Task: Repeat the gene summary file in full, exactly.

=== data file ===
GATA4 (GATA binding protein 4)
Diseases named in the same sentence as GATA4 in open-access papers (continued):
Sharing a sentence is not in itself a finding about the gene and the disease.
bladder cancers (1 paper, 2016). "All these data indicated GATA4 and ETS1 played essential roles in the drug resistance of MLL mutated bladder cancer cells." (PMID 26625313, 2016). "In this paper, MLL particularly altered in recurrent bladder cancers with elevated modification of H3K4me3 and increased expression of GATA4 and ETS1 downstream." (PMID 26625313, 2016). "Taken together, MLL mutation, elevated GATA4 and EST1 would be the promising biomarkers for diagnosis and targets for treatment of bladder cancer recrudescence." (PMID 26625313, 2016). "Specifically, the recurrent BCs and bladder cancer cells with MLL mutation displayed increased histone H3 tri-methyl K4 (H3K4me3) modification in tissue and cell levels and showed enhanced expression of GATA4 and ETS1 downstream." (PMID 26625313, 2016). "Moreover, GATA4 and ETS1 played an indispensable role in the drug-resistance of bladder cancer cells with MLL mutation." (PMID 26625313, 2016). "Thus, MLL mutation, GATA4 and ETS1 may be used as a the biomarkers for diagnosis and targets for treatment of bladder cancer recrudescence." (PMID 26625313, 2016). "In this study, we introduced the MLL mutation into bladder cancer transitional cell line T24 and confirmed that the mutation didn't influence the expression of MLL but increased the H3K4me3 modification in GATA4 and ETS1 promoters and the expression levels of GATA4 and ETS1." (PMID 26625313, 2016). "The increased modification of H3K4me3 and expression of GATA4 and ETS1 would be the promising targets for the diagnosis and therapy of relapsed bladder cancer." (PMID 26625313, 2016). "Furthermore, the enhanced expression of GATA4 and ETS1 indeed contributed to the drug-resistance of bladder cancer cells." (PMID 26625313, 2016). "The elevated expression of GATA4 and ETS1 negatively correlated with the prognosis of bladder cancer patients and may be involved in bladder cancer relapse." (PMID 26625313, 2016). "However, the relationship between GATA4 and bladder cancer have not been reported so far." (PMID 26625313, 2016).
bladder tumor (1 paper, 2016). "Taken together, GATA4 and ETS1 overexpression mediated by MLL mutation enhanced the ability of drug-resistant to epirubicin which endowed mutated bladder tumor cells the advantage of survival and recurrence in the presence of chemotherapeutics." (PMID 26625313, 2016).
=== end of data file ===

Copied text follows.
GATA4 (GATA binding protein 4)
Diseases named in the same sentence as GATA4 in open-access papers (continued):
Sharing a sentence is not in itself a finding about the gene and the disease.
bladder cancers (1 paper, 2016). "All these data indicated GATA4 and ETS1 played essential roles in the drug resistance of MLL mutated bladder cancer cells." (PMID 26625313, 2016). "In this paper, MLL particularly altered in recurrent bladder cancers with elevated modification of H3K4me3 and increased expression of GATA4 and ETS1 downstream." (PMID 26625313, 2016). "Taken together, MLL mutation, elevated GATA4 and EST1 would be the promising biomarkers for diagnosis and targets for treatment of bladder cancer recrudescence." (PMID 26625313, 2016). "Specifically, the recurrent BCs and bladder cancer cells with MLL mutation displayed increased histone H3 tri-methyl K4 (H3K4me3) modification in tissue and cell levels and showed enhanced expression of GATA4 and ETS1 downstream." (PMID 26625313, 2016). "Moreover, GATA4 and ETS1 played an indispensable role in the drug-resistance of bladder cancer cells with MLL mutation." (PMID 26625313, 2016). "Thus, MLL mutation, GATA4 and ETS1 may be used as a the biomarkers for diagnosis and targets for treatment of bladder cancer recrudescence." (PMID 26625313, 2016). "In this study, we introduced the MLL mutation into bladder cancer transitional cell line T24 and confirmed that the mutation didn't influence the expression of MLL but increased the H3K4me3 modification in GATA4 and ETS1 promoters and the expression levels of GATA4 and ETS1." (PMID 26625313, 2016). "The increased modification of H3K4me3 and expression of GATA4 and ETS1 would be the promising targets for the diagnosis and therapy of relapsed bladder cancer." (PMID 26625313, 2016). "Furthermore, the enhanced expression of GATA4 and ETS1 indeed contributed to the drug-resistance of bladder cancer cells." (PMID 26625313, 2016). "The elevated expression of GATA4 and ETS1 negatively correlated with the prognosis of bladder cancer patients and may be involved in bladder cancer relapse." (PMID 26625313, 2016). "However, the relationship between GATA4 and bladder cancer have not been reported so far." (PMID 26625313, 2016).
bladder tumor (1 paper, 2016). "Taken together, GATA4 and ETS1 overexpression mediated by MLL mutation enhanced the ability of drug-resistant to epirubicin which endowed mutated bladder tumor cells the advantage of survival and recurrence in the presence of chemotherapeutics." (PMID 26625313, 2016).